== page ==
Failure to Chart? - page 2
This situation was presented during nursing class. I don't understand the failure to chart - yes, the nurse should have charted but couldn't pt sue anyway? And if both sites are acceptable, but... Read More
Jun 2, '04Quote from SCRN1The burdon of proof is on the person filing the suit. This is for all legal matters not just medical malpractice. They must show proof of damage.Like I said, it was just my guess. I'm no lawyer and I've always heard the burdon of proof is on the one doing the suing.
Where I work, the doc does have to order if a med is to be given IM, PO, SC, etc., but they don't order the site if IM or SC. I don't know if this is how it's done other places.
If this went to court, they would probably (just my guess again) bring in the medical record and it would show how the doc ordered it.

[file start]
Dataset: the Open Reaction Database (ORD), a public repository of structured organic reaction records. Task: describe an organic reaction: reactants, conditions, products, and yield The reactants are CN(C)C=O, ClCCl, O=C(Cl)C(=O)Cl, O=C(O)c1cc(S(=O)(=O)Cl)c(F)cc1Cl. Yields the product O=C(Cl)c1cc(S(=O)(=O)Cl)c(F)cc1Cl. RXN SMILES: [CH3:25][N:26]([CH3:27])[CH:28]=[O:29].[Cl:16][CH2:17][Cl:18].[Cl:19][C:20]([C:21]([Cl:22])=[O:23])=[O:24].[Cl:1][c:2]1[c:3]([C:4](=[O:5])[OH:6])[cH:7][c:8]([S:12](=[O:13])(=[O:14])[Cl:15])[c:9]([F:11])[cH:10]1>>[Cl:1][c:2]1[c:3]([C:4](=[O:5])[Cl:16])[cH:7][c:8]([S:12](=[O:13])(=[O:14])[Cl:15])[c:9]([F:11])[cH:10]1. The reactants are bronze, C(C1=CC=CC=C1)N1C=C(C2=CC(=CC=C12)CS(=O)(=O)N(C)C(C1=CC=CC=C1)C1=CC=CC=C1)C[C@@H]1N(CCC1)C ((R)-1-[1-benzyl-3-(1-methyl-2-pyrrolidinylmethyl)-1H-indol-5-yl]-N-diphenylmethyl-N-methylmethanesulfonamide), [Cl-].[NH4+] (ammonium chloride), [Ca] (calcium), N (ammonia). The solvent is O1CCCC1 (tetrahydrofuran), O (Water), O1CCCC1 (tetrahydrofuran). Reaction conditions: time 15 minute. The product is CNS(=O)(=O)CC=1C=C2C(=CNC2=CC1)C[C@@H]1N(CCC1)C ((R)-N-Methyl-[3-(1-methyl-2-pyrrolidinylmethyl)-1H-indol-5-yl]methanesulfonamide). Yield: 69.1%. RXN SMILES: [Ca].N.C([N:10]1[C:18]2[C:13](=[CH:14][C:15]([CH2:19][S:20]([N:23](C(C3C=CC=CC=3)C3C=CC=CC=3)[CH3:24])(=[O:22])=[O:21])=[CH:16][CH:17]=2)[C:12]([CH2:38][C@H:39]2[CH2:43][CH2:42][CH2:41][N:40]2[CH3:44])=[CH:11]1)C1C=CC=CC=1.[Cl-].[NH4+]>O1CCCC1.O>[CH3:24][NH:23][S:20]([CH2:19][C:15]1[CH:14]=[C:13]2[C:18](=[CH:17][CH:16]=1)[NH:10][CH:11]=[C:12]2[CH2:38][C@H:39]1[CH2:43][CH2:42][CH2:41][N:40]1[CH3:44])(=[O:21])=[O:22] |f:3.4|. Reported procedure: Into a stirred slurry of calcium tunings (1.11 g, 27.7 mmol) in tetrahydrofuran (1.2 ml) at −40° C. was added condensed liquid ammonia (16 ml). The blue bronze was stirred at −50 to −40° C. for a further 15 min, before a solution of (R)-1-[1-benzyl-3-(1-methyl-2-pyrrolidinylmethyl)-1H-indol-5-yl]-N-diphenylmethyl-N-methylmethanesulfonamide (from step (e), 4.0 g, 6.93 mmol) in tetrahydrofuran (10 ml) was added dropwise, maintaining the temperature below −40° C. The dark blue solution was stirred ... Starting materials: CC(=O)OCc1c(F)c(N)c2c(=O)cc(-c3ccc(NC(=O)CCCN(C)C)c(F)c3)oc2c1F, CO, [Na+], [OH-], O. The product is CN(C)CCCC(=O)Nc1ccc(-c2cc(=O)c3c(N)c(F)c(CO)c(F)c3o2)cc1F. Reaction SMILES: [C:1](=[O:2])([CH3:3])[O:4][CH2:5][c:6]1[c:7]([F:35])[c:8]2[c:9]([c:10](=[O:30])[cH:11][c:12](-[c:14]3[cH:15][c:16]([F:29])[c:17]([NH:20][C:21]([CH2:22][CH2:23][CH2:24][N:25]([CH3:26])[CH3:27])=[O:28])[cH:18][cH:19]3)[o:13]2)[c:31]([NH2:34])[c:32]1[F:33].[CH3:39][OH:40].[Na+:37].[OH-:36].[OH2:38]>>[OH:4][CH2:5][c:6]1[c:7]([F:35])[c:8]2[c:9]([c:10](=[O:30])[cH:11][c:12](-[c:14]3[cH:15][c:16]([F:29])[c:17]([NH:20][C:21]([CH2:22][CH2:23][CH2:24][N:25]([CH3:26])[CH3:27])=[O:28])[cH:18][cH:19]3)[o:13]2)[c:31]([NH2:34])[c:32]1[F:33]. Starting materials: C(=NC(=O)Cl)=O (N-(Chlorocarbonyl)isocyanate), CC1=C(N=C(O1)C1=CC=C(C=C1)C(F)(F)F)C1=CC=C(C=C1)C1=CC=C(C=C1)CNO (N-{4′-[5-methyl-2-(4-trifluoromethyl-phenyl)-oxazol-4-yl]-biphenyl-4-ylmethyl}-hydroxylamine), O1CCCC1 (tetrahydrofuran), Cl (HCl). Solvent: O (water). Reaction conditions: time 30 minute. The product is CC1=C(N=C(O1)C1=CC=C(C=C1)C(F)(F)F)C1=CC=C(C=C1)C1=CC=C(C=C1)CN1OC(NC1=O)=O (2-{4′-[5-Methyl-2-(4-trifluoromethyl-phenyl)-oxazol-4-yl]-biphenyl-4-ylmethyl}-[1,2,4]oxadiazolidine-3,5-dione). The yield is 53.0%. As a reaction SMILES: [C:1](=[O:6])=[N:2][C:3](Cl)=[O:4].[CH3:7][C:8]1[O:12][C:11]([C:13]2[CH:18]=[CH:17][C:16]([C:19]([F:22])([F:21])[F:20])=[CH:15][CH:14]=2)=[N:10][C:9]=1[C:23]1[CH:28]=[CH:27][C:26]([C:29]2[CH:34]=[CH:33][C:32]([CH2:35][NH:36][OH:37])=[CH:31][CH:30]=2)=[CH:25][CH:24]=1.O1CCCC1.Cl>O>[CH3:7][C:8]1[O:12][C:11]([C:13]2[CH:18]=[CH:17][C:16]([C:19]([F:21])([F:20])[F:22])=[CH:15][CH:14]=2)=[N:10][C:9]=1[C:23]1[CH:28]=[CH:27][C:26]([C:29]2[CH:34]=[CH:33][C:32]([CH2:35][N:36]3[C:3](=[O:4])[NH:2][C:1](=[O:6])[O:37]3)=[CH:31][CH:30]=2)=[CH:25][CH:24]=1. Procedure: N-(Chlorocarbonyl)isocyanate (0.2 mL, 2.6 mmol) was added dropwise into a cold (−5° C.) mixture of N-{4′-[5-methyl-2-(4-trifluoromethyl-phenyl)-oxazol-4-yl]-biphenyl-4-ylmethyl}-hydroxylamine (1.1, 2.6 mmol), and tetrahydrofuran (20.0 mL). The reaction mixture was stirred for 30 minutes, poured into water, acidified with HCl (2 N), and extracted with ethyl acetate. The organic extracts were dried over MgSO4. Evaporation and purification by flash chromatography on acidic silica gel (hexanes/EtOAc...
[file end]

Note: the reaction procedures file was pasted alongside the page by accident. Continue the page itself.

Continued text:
Jun 2, '04Quote from jembFYIIn a legal nursing course that I took several years ago, we were told that a nurse's testimony of 'I know that is how I did it/ where I gave the injection because I always do it that particular way/give it in that particular location' is acceptable as proof.
I still go by the CYA method of documenting.
Nurses are perceived by the public to be very honest and forthright.:angel2:
Jun 10, '04on the floor i work on, we debate the whole charting issue often.Last edit by adidas99 on Jan 29, '07
Jun 10, '04Quote from psychomachiaExactly, just like the many times they will write for no b/p or sticks to a particular limb (for whatever reason. One that comes to mind is hemodialysis graft sites).And no, the MD does not have to write where the injection is to be given, unless he/she has a specific reason for wanting/not wanting the injection to be given in a certain site.